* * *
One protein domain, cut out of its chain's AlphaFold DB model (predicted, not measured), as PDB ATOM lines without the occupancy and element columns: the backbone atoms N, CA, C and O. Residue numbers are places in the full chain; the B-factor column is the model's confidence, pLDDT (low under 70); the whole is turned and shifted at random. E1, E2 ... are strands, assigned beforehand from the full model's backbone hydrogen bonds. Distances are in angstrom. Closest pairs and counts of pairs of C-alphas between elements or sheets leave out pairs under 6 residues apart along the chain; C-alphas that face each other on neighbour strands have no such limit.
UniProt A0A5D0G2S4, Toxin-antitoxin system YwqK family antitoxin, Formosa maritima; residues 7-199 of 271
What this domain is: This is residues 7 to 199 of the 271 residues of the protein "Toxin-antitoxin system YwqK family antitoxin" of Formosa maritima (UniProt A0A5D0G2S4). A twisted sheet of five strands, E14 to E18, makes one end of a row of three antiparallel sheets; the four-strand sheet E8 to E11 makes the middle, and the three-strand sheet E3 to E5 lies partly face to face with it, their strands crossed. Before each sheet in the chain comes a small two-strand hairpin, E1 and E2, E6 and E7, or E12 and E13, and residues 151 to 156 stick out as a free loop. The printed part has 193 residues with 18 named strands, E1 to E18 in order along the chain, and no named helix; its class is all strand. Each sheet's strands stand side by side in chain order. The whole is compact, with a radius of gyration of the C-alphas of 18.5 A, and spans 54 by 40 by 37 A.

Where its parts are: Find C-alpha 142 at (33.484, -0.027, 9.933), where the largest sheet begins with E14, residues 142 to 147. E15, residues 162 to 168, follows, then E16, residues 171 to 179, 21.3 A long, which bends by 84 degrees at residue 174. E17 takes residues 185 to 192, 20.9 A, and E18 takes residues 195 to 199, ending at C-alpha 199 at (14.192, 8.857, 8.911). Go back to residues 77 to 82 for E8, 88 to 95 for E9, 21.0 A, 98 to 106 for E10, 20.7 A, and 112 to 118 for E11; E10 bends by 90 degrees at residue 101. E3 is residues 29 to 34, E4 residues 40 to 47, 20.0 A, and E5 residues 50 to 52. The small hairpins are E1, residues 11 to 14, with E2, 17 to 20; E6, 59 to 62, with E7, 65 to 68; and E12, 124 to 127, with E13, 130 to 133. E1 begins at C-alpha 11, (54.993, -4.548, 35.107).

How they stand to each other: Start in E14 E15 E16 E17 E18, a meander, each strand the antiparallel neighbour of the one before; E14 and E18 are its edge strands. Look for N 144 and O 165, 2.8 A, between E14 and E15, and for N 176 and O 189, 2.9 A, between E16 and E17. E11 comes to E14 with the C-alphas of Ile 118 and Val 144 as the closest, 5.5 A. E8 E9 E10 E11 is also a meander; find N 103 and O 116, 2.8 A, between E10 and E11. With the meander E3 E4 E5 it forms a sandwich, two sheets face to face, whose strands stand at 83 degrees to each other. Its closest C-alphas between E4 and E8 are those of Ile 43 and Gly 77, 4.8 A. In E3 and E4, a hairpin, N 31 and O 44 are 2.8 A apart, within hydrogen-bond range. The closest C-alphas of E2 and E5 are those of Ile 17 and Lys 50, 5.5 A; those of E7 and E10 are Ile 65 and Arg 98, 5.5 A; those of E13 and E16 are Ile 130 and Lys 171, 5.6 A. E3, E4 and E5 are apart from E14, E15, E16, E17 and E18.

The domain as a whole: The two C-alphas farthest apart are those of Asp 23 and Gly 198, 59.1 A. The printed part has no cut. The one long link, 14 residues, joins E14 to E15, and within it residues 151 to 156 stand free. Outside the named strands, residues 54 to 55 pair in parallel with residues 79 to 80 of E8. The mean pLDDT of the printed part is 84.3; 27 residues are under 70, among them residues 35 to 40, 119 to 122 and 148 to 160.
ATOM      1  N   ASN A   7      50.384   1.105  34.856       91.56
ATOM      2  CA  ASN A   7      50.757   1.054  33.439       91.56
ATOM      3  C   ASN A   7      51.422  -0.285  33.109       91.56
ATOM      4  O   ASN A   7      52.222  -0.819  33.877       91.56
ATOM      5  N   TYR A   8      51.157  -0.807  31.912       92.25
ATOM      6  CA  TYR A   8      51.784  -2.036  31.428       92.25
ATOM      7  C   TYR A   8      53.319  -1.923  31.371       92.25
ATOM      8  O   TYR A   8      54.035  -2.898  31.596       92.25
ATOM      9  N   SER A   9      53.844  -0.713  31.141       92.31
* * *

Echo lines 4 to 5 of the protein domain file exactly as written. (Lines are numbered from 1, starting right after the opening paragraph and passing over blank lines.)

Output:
How they stand to each other: Start in E14 E15 E16 E17 E18, a meander, each strand the antiparallel neighbour of the one before; E14 and E18 are its edge strands. Look for N 144 and O 165, 2.8 A, between E14 and E15, and for N 176 and O 189, 2.9 A, between E16 and E17. E11 comes to E14 with the C-alphas of Ile 118 and Val 144 as the closest, 5.5 A. E8 E9 E10 E11 is also a meander; find N 103 and O 116, 2.8 A, between E10 and E11. With the meander E3 E4 E5 it forms a sandwich, two sheets face to face, whose strands stand at 83 degrees to each other. Its closest C-alphas between E4 and E8 are those of Ile 43 and Gly 77, 4.8 A. In E3 and E4, a hairpin, N 31 and O 44 are 2.8 A apart, within hydrogen-bond range. The closest C-alphas of E2 and E5 are those of Ile 17 and Lys 50, 5.5 A; those of E7 and E10 are Ile 65 and Arg 98, 5.5 A; those of E13 and E16 are Ile 130 and Lys 171, 5.6 A. E3, E4 and E5 are apart from E14, E15, E16, E17 and E18.

The domain as a whole: The two C-alphas farthest apart are those of Asp 23 and Gly 198, 59.1 A. The printed part has no cut. The one long link, 14 residues, joins E14 to E15, and within it residues 151 to 156 stand free. Outside the named strands, residues 54 to 55 pair in parallel with residues 79 to 80 of E8. The mean pLDDT of the printed part is 84.3; 27 residues are under 70, among them residues 35 to 40, 119 to 122 and 148 to 160.